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8 Different Types of Bugs that Look Like Sticks

Photo collage of different types of bugs that looks like sticks.

Most of us have encountered stick insects before. These unique bugs have perfected the art of camouflage, seamlessly blending in with their surroundings to escape from predators. But scientists have actually observed hundreds, if not thousands, of these insect species!

Phasmatodea, or phasmids, live all over the world and range from tiny to several feet long. Here are some of the most fascinating bugs that look like sticks!

1. Prickly on the Outside, Friendly on the Inside

Giant Prickly Stick Insect on a green leaves.

Latin Name: Extatosoma Tiaratum

Common Name: Giant Prickly Stick Insect

The giant prickly stick insect is a large stick insect species native to Australia. It is also known as the Australian walking stick, the spiny leaf insect, and Macleay’s specter. It ranges as far as New Guinea but is most commonly found in New South Wales and Queensland.

This species has similar sexual dimorphism to other related insects. Male giant prickly stick insects are smaller, thinner, and lack most of the thorny spikes that females have. They top out at 11 cm and have long wings that are suitable for flight.

Male prickly stick insects commonly take flight when near females or in any way disturbed. Mature female E. tiaratum have thorny spines along their bodies for both camouflage and deterring predators. Female specimens have heavier, longer, more rounded bodies and can grow up to 20 cm.

They boast a dense tuft of spines on the head. While the giant prickly stick insect has wings, females’ wings are too small for flight. E. tiaratum are herbivorous.

In their wild habitats, these insects consume mostly Eucalyptus. Still, they can be fed in captivity with a wide variety of greenery. They thrive on bramble, hazel, oak, bayberry, hawthorn, raspberry, guava, and rose.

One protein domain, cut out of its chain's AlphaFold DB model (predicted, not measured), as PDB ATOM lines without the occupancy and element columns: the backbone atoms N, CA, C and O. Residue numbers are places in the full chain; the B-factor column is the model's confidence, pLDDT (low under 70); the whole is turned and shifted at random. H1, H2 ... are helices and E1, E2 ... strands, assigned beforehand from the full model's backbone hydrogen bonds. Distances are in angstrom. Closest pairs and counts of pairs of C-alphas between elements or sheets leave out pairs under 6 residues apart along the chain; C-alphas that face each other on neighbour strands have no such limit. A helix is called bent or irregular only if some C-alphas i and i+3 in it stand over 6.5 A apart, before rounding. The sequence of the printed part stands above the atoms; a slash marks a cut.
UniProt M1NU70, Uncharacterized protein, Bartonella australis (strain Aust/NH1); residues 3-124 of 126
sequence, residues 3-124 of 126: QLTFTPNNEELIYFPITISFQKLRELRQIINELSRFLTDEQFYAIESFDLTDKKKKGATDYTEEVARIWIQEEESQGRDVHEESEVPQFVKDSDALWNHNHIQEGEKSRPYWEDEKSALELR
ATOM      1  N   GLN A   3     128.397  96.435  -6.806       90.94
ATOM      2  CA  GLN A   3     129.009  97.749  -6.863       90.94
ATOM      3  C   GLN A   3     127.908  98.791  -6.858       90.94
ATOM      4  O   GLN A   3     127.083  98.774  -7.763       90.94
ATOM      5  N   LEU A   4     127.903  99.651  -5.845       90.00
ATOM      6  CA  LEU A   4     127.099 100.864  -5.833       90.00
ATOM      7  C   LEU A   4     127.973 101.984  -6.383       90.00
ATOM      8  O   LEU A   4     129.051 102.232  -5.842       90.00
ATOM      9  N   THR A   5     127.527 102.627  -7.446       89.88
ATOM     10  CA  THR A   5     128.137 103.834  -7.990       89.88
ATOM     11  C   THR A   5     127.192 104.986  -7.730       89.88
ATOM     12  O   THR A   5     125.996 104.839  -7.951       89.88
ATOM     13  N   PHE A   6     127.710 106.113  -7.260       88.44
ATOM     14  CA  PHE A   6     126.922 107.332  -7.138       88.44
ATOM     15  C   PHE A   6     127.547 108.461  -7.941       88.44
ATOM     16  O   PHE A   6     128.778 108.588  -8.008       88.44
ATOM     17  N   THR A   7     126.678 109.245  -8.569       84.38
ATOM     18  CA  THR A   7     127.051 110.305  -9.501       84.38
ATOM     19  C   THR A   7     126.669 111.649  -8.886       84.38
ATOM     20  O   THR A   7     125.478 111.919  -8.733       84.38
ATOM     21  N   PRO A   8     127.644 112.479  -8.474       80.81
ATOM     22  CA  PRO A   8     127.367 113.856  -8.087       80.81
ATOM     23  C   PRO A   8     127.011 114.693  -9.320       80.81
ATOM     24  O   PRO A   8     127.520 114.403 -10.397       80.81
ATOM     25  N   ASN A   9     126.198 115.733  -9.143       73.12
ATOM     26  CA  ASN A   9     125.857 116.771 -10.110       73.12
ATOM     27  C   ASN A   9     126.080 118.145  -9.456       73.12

Their relative ease of care makes them a popular terrarium specimen.

2. A Powerful Name for a Powerful Insect

Phobaeticus Chani hiding in the back of a spotted leaf.

Latin Name: Phobaeticus Chani, Sadyattes Chani

Common Name: Chan’s Megastick

Chan’s megastick is a stick insect species once considered the longest insect in the world. It is named for amateur naturalist Datuk Chan Chew Lun who observed it. Even now, while no longer the record holder, it is still a top contender.

(The current longest observed insect species is an unnamed Phyrganistria that was found in 2016.) A particular specimen at London’s Natural History Museum is 22.3 inches long (567 mm) with the front legs fully extended. Without its legs, the insect’s body is still a whopping 14.1 inches (357 mm) long.

Chan’s Megastick was named one of the top 10 newly discovered species in 2008 by an international committee of taxonomists. It was named one of the top 10 discoveries in the 2000s by BBC’s Decade of Discovery documentary that aired in December 2010. Much is still unknown about this remarkable insect and research is ongoing.

3. Watch Your Fingers!

Thorny Stick Insect on a black background.

Latin Name: Aretoctasperrimus

Common Name: Thorny Stick Insect